INSPIRATIONS Starters for Ten Week 2

Welcome to the nearly new Starters for Ten  from K. M. Lockwood. In this second of eight weekly instalments, you're invited to make the place your own ...

★ A Quick Recap

In case you missed last week’s session, here’s a summary:

• Short exercises to warm up are A Good Thing for sport, dance or writing.
• You will need a timer of some sort, and a way to write and store your responses.
• There are seven ten-minute suggestions below for you to use in any way you want.
• The rules are: write like fury till the timer goes off, don’t edit, enjoy!

★ Week Two Prompts: your second Starters for Ten

 This week’s session is all about place. Everything has to happen somewhere.

Throughout this week, try mixing it up: blend real remembered places with ones from pop culture, ones conjured up that moment, ones from your WIP or fanfic.

1. Choose an indoor location – from your work in progress, your memory or from a favourite book. In ten minutes, list as many physical aspects of the space as possible. To get you started, what about sounds, smells, textures, objects, creatures, plants, textiles, materials, temperature, cleanliness or otherwise? Think tiny, think specific, use adjectives as needed, and make it up however you want so long as you keep on writing.

2. For this exercise, you need two highlighters or coloured pencils, and the original or a copy of your responses to the exercise above. (On a computer, you could either highlight or change the colours of the font.) First, choose two distinctly different characters – they can be from your WIP, your imagination, popular culture, anywhere, any mix. Assign them a colour each. Second, set your timer for five minutes. Read through your list – and every time a feature would provoke a reaction in Character A, use their colour. Repeat for Character B. (If you have any time left, note what the differing reactions are.)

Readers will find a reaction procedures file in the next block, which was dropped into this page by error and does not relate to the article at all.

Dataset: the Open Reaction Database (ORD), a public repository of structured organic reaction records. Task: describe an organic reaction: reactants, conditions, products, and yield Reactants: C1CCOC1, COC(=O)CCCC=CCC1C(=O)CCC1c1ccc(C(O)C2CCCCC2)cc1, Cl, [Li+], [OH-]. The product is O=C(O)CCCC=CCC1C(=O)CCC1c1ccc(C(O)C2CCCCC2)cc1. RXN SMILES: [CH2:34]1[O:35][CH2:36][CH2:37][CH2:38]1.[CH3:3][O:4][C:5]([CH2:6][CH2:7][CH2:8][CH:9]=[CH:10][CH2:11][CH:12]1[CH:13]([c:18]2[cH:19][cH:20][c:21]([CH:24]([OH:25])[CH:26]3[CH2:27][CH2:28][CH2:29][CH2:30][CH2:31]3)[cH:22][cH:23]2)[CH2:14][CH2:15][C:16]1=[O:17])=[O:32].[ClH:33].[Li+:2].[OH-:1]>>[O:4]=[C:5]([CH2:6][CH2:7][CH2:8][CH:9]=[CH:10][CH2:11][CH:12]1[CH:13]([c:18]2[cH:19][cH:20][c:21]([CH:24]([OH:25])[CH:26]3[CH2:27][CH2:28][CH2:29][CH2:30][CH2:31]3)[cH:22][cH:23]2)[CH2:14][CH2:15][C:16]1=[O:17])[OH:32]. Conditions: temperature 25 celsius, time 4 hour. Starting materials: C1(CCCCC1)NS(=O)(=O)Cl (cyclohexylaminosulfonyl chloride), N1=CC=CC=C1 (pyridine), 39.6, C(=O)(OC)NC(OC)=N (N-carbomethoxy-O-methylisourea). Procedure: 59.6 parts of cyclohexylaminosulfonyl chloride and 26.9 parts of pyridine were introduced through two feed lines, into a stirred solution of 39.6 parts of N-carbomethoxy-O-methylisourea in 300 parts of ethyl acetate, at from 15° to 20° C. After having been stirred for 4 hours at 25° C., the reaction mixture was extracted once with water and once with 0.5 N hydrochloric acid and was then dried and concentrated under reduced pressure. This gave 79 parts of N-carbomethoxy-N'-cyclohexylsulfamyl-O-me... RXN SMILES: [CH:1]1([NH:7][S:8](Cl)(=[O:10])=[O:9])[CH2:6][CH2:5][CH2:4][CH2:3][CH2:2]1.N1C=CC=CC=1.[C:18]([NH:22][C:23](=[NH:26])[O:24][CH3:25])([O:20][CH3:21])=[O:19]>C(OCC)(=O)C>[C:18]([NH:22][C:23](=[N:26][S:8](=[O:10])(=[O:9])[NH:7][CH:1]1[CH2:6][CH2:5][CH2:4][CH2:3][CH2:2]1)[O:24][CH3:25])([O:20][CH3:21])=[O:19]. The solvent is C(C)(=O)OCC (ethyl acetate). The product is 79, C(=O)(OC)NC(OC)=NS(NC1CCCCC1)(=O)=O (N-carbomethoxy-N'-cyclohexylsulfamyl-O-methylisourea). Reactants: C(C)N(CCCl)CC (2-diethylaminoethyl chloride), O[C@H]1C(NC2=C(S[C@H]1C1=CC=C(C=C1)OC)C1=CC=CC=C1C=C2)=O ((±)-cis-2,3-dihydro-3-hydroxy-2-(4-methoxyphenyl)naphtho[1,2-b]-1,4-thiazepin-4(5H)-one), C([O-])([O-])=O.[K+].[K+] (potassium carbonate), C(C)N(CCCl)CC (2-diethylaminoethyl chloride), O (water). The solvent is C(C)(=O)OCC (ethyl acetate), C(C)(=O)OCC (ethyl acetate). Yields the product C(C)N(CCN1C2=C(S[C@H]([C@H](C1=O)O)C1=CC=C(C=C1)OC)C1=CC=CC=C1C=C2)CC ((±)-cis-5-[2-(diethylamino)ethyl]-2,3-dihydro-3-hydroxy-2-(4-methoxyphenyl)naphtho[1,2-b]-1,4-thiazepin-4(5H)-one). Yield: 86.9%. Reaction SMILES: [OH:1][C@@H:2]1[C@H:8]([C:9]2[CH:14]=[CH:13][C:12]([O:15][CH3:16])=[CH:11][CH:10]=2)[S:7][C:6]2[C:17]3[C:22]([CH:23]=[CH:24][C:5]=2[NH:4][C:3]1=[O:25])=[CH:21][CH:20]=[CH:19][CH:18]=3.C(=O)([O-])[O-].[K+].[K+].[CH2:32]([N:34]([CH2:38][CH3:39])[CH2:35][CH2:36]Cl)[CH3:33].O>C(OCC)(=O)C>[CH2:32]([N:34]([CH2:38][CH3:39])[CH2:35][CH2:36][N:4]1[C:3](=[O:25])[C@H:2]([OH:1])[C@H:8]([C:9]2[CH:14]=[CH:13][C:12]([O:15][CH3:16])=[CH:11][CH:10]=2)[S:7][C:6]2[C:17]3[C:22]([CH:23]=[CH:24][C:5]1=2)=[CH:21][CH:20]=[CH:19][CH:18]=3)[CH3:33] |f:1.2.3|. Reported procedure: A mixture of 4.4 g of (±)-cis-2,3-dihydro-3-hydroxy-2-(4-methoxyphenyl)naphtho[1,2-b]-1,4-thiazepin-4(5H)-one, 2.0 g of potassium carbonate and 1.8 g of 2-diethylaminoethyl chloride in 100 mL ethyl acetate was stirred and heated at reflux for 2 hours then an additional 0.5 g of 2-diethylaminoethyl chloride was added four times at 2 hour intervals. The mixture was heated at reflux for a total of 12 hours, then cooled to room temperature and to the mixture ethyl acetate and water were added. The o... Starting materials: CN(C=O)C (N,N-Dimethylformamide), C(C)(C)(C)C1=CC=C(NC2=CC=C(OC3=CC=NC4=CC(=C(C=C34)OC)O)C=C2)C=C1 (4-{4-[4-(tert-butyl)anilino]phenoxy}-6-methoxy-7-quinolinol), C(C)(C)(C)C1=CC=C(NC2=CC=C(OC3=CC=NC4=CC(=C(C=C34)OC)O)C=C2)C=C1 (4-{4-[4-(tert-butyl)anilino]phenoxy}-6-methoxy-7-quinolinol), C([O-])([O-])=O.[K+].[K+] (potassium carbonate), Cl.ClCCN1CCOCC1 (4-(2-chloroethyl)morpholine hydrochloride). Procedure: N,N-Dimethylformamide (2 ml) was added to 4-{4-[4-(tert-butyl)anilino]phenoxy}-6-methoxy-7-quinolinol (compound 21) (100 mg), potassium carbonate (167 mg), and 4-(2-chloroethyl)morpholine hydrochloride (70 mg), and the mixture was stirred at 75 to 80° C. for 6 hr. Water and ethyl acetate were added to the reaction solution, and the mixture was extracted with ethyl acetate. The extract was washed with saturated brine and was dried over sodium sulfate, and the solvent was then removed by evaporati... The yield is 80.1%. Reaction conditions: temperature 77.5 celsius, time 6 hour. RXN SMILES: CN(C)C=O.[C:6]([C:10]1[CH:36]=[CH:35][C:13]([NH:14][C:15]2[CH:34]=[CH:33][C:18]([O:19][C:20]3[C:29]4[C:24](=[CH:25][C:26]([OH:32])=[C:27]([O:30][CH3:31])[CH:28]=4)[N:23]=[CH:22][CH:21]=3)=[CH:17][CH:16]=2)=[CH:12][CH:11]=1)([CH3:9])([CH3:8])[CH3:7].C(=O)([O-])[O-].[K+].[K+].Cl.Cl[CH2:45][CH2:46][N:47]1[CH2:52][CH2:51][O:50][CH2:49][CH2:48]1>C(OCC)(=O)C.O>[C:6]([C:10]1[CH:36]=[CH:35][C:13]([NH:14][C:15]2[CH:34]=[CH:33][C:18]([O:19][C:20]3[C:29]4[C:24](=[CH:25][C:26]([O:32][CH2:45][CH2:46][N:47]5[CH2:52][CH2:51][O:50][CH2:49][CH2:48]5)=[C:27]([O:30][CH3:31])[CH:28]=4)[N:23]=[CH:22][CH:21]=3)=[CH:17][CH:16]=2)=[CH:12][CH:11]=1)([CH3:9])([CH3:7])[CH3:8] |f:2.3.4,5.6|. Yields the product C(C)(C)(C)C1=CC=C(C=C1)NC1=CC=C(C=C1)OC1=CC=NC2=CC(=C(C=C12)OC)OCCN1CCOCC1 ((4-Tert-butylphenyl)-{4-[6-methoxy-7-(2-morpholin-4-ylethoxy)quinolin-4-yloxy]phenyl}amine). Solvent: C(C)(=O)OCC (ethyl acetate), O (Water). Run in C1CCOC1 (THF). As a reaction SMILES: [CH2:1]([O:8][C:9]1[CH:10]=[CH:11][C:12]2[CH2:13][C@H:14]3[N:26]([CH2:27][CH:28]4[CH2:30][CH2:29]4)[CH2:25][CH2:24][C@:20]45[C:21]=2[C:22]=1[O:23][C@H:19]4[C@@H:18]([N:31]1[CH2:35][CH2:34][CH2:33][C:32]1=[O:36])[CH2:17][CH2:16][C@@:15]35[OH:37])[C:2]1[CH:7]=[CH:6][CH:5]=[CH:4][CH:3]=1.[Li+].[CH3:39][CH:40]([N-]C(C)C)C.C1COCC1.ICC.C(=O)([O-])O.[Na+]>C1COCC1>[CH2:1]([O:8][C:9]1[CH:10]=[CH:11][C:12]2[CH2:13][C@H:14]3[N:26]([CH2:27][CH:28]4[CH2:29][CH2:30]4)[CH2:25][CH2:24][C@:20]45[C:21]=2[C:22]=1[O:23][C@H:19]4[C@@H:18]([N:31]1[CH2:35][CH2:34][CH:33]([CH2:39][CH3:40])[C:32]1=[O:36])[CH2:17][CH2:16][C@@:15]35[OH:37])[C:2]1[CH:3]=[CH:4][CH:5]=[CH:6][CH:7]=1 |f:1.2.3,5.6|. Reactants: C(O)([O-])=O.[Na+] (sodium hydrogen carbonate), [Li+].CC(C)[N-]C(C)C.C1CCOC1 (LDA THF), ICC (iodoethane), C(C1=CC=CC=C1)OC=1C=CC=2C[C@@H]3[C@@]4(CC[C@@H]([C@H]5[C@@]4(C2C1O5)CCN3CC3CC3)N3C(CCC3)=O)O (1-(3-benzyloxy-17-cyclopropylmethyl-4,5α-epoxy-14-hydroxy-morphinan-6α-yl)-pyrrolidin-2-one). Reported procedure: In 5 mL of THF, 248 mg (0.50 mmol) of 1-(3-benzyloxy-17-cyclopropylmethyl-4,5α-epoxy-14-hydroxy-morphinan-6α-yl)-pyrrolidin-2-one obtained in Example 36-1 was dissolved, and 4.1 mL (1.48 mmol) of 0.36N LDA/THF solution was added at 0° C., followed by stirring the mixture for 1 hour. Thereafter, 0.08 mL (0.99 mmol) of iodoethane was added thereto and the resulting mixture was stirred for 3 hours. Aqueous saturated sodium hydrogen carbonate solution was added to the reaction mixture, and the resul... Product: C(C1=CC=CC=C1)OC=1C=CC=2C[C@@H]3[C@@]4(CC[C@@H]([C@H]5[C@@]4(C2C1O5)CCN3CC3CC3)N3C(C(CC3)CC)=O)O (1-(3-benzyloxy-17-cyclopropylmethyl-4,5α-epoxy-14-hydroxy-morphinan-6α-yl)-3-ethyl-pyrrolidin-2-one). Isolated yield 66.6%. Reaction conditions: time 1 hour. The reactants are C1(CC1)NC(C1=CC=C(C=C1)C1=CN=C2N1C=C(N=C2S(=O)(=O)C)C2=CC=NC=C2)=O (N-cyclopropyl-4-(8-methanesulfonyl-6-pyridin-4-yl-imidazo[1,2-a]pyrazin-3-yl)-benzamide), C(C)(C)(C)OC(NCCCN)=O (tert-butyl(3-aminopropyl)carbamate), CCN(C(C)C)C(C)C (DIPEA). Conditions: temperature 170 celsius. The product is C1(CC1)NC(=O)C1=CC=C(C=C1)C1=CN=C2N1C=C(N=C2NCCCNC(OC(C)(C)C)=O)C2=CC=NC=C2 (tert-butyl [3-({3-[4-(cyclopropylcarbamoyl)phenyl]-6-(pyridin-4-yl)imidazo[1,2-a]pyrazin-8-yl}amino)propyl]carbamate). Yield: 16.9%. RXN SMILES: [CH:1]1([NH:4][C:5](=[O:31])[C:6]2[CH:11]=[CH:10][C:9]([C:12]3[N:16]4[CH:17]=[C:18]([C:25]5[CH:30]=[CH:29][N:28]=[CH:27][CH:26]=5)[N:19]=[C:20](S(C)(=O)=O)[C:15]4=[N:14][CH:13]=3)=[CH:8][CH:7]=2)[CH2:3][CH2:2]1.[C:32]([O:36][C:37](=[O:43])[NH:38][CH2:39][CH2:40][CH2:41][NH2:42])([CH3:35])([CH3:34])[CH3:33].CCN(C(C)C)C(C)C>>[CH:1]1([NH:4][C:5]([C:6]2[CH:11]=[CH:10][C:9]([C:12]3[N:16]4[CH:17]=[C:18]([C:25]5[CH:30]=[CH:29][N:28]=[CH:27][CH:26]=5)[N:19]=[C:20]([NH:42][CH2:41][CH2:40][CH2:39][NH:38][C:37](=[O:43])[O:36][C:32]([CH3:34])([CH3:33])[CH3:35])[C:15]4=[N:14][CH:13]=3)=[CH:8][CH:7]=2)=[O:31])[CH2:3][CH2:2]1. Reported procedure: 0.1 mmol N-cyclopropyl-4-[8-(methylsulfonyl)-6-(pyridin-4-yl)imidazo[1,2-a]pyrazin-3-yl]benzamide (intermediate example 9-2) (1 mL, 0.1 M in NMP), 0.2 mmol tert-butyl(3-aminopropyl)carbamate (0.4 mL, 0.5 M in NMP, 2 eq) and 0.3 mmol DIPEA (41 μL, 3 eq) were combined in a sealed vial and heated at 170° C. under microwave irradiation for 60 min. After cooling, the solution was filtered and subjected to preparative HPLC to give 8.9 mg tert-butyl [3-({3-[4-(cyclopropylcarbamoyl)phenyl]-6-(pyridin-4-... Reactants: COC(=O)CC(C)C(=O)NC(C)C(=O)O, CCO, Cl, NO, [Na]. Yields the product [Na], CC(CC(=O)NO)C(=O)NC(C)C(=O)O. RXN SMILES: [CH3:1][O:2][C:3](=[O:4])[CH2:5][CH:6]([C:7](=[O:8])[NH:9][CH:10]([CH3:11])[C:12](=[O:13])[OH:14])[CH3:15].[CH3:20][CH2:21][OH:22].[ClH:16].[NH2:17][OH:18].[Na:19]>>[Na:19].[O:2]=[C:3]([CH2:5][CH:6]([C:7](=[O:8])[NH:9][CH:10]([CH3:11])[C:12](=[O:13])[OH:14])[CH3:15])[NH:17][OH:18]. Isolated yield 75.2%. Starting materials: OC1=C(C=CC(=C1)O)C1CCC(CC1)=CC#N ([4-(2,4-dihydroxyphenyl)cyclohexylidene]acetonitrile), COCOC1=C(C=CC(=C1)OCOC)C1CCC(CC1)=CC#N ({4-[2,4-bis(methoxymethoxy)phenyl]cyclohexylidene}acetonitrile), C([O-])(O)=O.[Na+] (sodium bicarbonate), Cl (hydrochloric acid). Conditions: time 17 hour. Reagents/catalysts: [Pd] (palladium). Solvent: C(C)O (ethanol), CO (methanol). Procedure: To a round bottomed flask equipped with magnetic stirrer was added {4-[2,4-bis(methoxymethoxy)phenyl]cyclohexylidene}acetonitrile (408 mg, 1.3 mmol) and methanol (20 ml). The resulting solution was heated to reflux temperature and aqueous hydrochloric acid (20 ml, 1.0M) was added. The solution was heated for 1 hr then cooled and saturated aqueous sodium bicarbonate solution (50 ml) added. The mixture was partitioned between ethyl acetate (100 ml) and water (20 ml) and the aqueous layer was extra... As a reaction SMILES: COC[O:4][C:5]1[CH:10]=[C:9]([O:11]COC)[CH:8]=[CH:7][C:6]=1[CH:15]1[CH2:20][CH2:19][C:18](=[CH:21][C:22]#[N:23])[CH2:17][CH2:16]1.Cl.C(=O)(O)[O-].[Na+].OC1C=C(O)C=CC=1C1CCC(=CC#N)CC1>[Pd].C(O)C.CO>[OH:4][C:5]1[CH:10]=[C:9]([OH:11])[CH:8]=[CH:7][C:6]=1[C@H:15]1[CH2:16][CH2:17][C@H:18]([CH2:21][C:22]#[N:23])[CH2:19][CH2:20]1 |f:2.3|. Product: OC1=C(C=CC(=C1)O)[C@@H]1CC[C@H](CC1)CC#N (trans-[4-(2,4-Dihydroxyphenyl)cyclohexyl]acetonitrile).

3. Imagine a larger, outdoor location: park, crossroads, village green, shopping centre. In ten minutes see just how many precise physical aspects you can get down. You could refer to seasons, plants, creatures. What about changes if it rains, has a heatwave, there’s snow . . .?

4. Think back to yesterday’s outdoor space. Make a ten-minute list of all the reasons people* might go there: absurd to zany, optimistic, frivolous or sinister. Who, why and when? (*Feel free to include animals and other beings of your choosing – a troll in a car park looking for asphalt to eat - why not?)

5. This outdoor space again – how do people get there? What kinds of transport are there? Where might they come from and how would that matter to how they arrive? Specifics work best: a steward leaving a cruise ship at the end of a tour is quite different to a trawler captain landing a catch. Ten minutes – how many possible/impossible reasons can you create?

6. Take two characters (they could be the pair in ex 2 if you like). How many obstacles could there be to prevent them meeting in that by-now famous outdoor space? You can populate your list with other people/sentient beings as you wish. What or who could intervene? Be daft or sensible as you like.

7. Return to the indoor location of ex 1 & 2. What might make a person /ghost/fairy/witch-in-the-form-of-a-cat stay on there? What are they doing and why? List any possibility that occurs no matter how mundane or bizarre. Keep on till your ten minutes are up.

List exercises like these can be helpful if you get stuck. To find out what happens next, create lots of options without judging them. Select afterwards.

Photo by Alice Hampson on Unsplash

★ We'd love to read YOUR work. 

If you've successfully used any aspect of Starters for Ten on your blog/website/somewhere on t'Internet, then please post a link on the Words & Pictures FB page or tell us on Twitter. We'll tell everyone about your genius (well, as many as we can.).

Featured image: Pen, Watch, Paper by Eduardo Olszewski via Unsplash 

K. M. Lockwood writes, reads and edits in The Garret.  
Once downstairs, she runs a tiny writer-friendly B&B/retreat or wanders off  looking for sea-glass on the Sussex coast.
Twitter: @lockwoodwriter

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